Fenland Council fears enforcement against travellers will lead to Dale Farm type reaction

FENLAND District Council admitted today it fears a Dale Farm type reaction if it tries to remove travellers who have illegally occupied and expanded a 10-acre site near Wisbech.

The council said if it takes direct action against the travellers at Redmoor Lane, Elm, it could face court injunctions similar to that facing authorities trying to remove even larger numbers from the illegal Dale Farm camp in Essex.

“We have to make absolutely sure that any action we take is watertight and not open to legal challenge,” a council spokesman admitted. “It is by no means as straightforward as it seems.”

A neighbour who insists on remaining nameless says those occupying the site are using “every trick in the book” to avoid being evicted.

“Not only that but they continue to add new homes to the site,” said the neighbour. “Only last week another static van went onto the site – and the council stood by and did nothing.


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“It’s got to the point where even if we wanted to sell our homes no-one would want to buy them.”

Councillors will get a fresh chance to study the site following an application by one of the travellers, Elizabeth Curtis, to put seven static and seven touring caravans on part of the site.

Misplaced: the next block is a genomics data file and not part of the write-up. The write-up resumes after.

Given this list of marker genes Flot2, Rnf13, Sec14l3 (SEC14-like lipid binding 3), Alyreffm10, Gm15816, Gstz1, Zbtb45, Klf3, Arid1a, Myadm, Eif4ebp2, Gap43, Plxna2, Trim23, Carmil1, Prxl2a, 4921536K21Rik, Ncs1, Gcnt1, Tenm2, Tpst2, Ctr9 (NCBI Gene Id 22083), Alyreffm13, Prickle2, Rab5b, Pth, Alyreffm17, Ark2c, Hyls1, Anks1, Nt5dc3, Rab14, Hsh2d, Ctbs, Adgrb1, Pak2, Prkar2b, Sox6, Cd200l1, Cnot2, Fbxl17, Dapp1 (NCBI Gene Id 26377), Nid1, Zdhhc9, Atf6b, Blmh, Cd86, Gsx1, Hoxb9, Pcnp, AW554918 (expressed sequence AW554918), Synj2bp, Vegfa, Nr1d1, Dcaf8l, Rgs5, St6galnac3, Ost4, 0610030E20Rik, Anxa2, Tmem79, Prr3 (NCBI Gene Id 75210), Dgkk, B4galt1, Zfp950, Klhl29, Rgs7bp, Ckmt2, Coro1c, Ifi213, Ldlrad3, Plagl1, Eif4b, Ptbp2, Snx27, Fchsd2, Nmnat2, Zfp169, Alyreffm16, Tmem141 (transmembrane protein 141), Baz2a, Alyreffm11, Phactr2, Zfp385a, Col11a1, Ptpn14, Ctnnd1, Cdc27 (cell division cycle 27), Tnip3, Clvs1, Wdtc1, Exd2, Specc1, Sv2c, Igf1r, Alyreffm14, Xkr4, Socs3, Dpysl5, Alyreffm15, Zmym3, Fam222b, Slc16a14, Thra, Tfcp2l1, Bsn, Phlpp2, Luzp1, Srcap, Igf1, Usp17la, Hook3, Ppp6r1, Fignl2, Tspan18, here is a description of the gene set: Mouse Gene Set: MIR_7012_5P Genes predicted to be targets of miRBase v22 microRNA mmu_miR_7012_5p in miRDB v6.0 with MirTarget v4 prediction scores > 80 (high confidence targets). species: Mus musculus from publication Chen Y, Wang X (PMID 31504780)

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The application comes seven months after the deadline imposed by a Government inspector for Mrs Curtis and other travellers to leave.

Diane Lewis, who conducted a public inquiry in 2009, gave them until January of this year quit the site.

She dismissed a series of appeals and enforcements lodged by residents against the refusal of planning permission.

“The risk of flooding remains,” she said of the site. “The thrust of national and development plan policy is to direct a highly vulnerable form of development away from such areas.

“I conclude the site is not suitable located in terms of flood risk.”

She also said the site – south of the A47 Wisbech bypass - detracts from the open character of the Fenland landscape.

And she denied the claims that new sites were needed since she said Fenland Council anticipates 80 of the 89 pitches required to meet demand “will be found through regularising existing tolerated sites. A further three permanent pitches have been recently granted permission.

“On this basis the general need for new pitches in the short term is not as urgent as may first appear.”

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